By Mike Rowbottom |
The battle at the top of the women’s overall standings in the Swimming World Cup intensified on the first day of the seventh and final event of the series in Singapore as points leader Sarah Sjöström inflicted the first 100 meter individual medley defeat on rival Katinka Hosszú since 2014.
The Swede, who led by just 15 points coming into the finale of this International Swimming Federation (FINA) event, won in 57.49sec, 0.07 seconds faster than Hungary’s triple Olympic and multiple world champion, who had won her previous 100m individual medley races.
Sjöström followed up with gold in the 50m freestyle in 23.2, ahead of Ranomi Kromowidjojo of The Netherlands, who clocked 23.46, and Pernille Blume of Denmark, timed at 23.67.
Hosszú, meanwhile, recovered to win the 200m butterfly in 2min 02.86sec, beating Zhang Yufei of China, who clocked 2:03.93, an Germany’s Alexandra Wenk, who recorded 2:08.60.
“It is the nature of the race – anything can happen in a race,” Hosszú said of her opening defeat in Singapore’s 3,000-seater OCBC Aquatic Center.
“But I swam my fastest 200m fly of the season.
“I think I am still not good at sprint event.”
The overwhelming World Cup men’s point leader, Vladimir Morozov of Russia, confirmed his domination in the 100m individual medley with a time of 50.31, just 0.05 seconds away from his own world record of 50.26 which he tied in Tokyo last week.
Morozov later beat the World Cup record in the 50m freestyle with a time of 20.48, 0.01 seconds faster than he had managed in Tokyo.
Morozov has made a clean sweep of the event in all the seven legs of World Cup this year.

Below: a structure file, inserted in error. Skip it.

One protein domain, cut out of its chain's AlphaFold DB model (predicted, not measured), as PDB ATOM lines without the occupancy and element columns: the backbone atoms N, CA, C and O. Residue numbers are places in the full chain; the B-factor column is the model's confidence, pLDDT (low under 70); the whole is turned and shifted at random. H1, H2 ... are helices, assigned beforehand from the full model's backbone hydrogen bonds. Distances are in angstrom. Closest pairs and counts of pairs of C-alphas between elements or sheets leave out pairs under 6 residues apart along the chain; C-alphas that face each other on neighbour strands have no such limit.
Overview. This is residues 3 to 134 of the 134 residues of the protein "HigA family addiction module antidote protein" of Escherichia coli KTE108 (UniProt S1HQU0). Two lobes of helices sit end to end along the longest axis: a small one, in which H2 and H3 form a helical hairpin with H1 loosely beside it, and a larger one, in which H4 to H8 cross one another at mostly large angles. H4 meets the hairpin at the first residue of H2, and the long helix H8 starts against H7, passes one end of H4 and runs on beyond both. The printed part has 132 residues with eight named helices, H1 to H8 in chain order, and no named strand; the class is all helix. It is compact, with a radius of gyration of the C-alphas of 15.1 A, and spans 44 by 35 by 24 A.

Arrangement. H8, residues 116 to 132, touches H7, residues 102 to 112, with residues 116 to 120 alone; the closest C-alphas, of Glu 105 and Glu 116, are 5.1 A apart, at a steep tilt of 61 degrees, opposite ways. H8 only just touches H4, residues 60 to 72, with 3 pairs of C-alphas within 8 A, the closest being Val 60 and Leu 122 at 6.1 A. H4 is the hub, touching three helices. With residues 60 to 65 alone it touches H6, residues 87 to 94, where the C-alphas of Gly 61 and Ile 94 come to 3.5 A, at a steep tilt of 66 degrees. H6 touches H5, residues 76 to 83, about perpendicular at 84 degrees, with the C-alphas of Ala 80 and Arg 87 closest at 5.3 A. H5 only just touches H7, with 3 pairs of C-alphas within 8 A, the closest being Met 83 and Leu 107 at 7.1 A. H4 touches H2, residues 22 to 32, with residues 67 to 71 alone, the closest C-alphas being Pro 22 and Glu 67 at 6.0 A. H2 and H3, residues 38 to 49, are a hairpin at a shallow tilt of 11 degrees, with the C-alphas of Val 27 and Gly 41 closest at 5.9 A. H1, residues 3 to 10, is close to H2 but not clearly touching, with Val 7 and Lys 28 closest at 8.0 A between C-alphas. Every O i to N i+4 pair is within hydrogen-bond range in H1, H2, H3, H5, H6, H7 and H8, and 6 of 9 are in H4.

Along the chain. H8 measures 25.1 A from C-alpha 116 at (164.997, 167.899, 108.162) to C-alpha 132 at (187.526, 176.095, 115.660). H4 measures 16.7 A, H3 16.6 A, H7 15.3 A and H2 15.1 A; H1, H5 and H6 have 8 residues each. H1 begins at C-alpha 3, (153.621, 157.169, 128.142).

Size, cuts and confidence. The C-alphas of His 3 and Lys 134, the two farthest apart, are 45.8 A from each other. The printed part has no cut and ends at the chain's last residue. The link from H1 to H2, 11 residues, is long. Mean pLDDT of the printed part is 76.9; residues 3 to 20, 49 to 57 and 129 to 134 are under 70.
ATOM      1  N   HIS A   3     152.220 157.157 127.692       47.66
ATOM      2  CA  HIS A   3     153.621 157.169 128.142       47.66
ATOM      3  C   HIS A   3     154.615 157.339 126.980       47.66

Local hero Joseph Schooling, the Olympic champion, struggled in his favourite event, the 100m butterfly.
Fighting against jet lag, Schooling was behind from the start and finished fourth in 51.05.
Li Zhuhao of China took the title in 49.64 and Matthew Temple of Australia swam 50.60 to secure silver.
“Joseph just told me that he was sleepy since he just returned to Singapore, and of course he is not in his best form,” Li said.
“He is a better and stronger swimmer than I am.
“I won the event just by chance.
“I still need to learn from Joseph, because last year he was the winner here and also champion at the Jakarta Asian Games in last September.”
In the men’s 200m backstroke, China’s world champion Xu Jiayu led from start to finish in lane eight, winning in 1:48. 93, beating Mitchell Larkin of Australia, who touched home in 1:49.28.
“I had a rusty morning heat performance and was almost out of the final,” Xu, who set a world record in the 100m backstroke in Tokyo last weekend in 48.88, said.
“I felt upset for a while but fortunately I made the eight to the final.
“I could not let the winning opportunity running away from me anymore in the final.
“So I tried hard from the start to the end.”
In the absence of rival Kirill Prigoda of Russia, who stands a distant second in the overall men’s standings, Yan Zibei of China swam his personal best of 56.34 to win the men’s 100m breaststroke, beating Anton Chupkov of Russia, who clocked 56.69, and Ilya Shymanovich of Belarus, timed at 56.81.
Olympic champion Mack Horton of Australia earned a narrow victory in the men’s 400m freestyle in 3:41.44, edging out Velimir Stjepanovic of Serbia, timed at 3:41.52, and Blake Pieroni of the United States, who finished in 3:41.94.
“I was expecting to swim a faster time but it was a close game especially in the last 50 metres,” Horton, a winner earlier in the series in the Eindhoven, Budapest and Tokyo legs.
“Three of us changed the lead in the first 350m and my win came from the strong finish.”
In other women’s events, Reva Foos of Germany was the fastest in the 400m freestyle in 4:07.07, Kira Toussaint of The Netherlands won the 50m backstroke in 26.04 and Yuliya Efimova of Russia ruled the 200m breaststroke in 2:16.05.
Republshed with permission from insidethegames.biz.